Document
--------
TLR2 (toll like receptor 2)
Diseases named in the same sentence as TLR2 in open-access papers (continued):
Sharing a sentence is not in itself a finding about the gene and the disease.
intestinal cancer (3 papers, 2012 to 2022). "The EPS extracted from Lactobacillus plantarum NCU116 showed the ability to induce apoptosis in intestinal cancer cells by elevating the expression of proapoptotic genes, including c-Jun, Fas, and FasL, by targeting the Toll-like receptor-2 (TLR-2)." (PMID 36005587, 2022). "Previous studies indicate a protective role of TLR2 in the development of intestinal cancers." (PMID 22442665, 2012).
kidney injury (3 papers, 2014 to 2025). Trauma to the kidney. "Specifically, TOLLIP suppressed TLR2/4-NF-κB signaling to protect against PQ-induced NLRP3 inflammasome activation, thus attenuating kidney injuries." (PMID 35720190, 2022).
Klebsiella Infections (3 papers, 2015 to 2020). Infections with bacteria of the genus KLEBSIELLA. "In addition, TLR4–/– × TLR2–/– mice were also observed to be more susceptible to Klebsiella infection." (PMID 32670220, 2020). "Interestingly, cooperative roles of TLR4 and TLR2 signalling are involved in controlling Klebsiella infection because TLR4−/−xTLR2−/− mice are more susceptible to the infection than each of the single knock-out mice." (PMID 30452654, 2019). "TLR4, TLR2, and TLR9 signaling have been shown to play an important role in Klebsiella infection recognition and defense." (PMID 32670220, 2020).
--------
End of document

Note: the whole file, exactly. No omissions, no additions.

TLR2 (toll like receptor 2)
Diseases named in the same sentence as TLR2 in open-access papers (continued):
Sharing a sentence is not in itself a finding about the gene and the disease.
intestinal cancer (3 papers, 2012 to 2022). "The EPS extracted from Lactobacillus plantarum NCU116 showed the ability to induce apoptosis in intestinal cancer cells by elevating the expression of proapoptotic genes, including c-Jun, Fas, and FasL, by targeting the Toll-like receptor-2 (TLR-2)." (PMID 36005587, 2022). "Previous studies indicate a protective role of TLR2 in the development of intestinal cancers." (PMID 22442665, 2012).
kidney injury (3 papers, 2014 to 2025). Trauma to the kidney. "Specifically, TOLLIP suppressed TLR2/4-NF-κB signaling to protect against PQ-induced NLRP3 inflammasome activation, thus attenuating kidney injuries." (PMID 35720190, 2022).
Klebsiella Infections (3 papers, 2015 to 2020). Infections with bacteria of the genus KLEBSIELLA. "In addition, TLR4–/– × TLR2–/– mice were also observed to be more susceptible to Klebsiella infection." (PMID 32670220, 2020). "Interestingly, cooperative roles of TLR4 and TLR2 signalling are involved in controlling Klebsiella infection because TLR4−/−xTLR2−/− mice are more susceptible to the infection than each of the single knock-out mice." (PMID 30452654, 2019). "TLR4, TLR2, and TLR9 signaling have been shown to play an important role in Klebsiella infection recognition and defense." (PMID 32670220, 2020).